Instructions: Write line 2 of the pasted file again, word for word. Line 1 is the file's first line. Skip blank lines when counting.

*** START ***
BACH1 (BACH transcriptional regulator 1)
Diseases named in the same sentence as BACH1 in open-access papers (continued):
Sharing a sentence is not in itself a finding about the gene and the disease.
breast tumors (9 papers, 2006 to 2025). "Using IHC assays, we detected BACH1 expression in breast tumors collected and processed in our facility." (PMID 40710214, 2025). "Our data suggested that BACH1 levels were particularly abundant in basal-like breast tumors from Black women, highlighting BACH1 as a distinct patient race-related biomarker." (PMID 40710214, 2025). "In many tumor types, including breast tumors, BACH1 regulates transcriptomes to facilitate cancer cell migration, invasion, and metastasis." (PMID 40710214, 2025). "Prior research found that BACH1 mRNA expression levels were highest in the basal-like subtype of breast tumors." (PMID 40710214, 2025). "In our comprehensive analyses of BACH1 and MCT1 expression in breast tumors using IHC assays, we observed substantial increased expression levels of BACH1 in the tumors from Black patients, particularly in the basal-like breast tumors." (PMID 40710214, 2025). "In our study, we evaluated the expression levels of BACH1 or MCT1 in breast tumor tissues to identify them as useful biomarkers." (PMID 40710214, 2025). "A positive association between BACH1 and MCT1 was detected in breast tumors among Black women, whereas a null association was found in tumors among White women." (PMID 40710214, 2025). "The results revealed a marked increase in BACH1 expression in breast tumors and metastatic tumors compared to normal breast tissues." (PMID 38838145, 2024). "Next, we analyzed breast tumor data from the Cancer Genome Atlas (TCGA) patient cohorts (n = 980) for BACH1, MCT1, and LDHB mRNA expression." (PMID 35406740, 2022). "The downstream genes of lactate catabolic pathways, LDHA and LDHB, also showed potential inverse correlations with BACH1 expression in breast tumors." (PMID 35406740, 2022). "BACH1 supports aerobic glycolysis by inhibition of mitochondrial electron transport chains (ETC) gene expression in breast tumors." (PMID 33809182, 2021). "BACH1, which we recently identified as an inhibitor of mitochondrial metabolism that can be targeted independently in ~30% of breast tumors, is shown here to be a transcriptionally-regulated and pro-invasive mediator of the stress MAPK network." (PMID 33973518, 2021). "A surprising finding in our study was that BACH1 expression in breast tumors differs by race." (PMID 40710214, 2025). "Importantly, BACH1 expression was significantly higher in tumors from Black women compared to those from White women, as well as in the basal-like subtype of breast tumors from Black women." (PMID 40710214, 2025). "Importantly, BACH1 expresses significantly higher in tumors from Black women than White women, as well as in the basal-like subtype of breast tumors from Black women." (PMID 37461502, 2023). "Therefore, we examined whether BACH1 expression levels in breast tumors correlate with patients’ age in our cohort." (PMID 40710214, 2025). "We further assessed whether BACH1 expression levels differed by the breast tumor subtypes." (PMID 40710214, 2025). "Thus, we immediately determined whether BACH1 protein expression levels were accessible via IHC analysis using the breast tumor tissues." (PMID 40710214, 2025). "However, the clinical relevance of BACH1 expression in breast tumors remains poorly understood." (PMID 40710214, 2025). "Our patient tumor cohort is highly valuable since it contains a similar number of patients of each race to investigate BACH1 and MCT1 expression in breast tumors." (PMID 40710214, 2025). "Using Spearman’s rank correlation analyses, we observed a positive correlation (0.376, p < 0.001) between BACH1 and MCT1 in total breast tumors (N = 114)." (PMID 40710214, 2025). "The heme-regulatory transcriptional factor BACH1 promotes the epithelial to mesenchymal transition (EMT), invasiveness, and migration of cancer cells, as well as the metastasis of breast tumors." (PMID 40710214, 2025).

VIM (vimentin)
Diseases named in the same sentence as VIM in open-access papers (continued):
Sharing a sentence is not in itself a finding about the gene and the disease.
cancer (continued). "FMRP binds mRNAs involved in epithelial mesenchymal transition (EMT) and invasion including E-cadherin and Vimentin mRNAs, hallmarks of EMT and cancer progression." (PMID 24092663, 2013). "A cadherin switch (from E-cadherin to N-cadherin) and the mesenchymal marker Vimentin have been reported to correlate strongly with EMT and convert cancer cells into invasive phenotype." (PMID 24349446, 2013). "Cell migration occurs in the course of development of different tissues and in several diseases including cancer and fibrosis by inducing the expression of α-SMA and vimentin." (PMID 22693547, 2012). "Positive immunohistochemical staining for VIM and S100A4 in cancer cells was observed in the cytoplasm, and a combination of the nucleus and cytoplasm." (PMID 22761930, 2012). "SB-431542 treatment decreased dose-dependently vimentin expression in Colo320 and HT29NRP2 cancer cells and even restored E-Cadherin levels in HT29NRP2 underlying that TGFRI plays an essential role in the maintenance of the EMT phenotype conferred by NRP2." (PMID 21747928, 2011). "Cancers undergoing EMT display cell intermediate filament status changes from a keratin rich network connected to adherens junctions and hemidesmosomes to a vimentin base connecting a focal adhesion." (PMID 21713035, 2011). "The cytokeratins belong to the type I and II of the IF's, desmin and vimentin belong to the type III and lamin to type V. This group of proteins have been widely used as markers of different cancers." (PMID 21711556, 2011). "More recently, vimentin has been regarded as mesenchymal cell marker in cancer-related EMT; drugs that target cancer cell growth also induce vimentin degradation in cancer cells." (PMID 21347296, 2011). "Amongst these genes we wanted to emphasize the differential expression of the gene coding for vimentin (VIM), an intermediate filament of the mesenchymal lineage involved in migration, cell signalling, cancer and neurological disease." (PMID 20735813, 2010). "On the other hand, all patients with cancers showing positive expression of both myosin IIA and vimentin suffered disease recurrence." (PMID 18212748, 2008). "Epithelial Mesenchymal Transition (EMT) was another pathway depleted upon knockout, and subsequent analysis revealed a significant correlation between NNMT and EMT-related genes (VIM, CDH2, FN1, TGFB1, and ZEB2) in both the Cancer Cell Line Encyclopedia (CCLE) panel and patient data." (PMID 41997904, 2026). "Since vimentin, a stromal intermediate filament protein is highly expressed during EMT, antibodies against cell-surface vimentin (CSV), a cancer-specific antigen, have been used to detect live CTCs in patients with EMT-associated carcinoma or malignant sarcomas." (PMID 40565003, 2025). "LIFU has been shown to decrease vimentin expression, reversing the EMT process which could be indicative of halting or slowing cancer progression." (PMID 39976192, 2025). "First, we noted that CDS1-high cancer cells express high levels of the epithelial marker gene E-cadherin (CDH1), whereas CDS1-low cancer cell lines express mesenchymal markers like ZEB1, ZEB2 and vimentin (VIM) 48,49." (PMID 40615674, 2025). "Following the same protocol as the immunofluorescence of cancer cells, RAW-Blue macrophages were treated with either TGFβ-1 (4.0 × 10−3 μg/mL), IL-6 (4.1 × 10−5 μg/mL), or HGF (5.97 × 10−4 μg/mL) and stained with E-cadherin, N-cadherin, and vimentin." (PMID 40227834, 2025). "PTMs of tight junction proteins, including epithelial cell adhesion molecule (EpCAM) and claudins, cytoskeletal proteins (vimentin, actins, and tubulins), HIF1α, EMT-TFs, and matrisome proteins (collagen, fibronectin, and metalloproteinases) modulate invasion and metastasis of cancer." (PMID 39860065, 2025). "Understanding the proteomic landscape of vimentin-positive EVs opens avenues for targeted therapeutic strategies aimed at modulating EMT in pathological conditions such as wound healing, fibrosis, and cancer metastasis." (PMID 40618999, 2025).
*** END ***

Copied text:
Diseases named in the same sentence as BACH1 in open-access papers (continued):